RESPONSE: Larry Walker of the CBT stated in WORLD's March 29 story that the consensus on the committee was that the inclusive-language edition should "take the place of the other." By use of the term "other," Mr. Walker was referring to the current (1984) NIV text in North America. Kenneth Barker of the CBT, in the very next sentence of the article, said: "If our committee had its way there would be no separate inclusive-language edition." To say the CBT "never had any such position," is misleading if possibly true technically. Did the CBT as a whole vote to take that position officially? We don't know, but that is not what we reported. And to morph our direct quotation of Mr. Barker into "allegations [that] are blatantly untrue" does not follow from a careful reading of the article. IBS's argument is with Mr. Barker and Mr. Walker-not WORLD.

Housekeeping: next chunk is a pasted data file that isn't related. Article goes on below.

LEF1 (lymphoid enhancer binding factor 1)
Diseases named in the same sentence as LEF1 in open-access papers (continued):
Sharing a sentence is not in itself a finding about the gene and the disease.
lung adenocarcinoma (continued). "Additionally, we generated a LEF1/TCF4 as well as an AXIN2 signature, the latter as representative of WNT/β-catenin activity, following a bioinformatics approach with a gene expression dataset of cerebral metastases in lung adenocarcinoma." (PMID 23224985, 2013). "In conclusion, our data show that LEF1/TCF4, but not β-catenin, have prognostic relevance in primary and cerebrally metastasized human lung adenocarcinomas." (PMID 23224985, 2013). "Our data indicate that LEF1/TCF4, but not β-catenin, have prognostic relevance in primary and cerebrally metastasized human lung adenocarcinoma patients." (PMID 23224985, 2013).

4. COMPLAINT: The author quotes Larry Walker, a respected member of the CBT, concerning gender treatment. She, through brackets, attributes the phrase "unisex language" (paragraph 3) to Dr. Walker. Neither IBS nor Dr. Walker has espoused the use of unisex language. Again, that clearly implies an intentional neutering of gender specific language from the original text-a practice that IBS does not condone. It must be emphasized that there gender inclusive/accurate are opposite of gender neutral/unisex. These allegations are not only false and damaging, they are emotionally charged. Ms. Olasky, as a journalist, fully understands the impact of her word selection to skew the perception of her audience. This is a practice not only allowed, but encouraged by her editor, Joel Belz, as he personally states in the August 17, 1996 edition in his explanation of World's approach to journalism.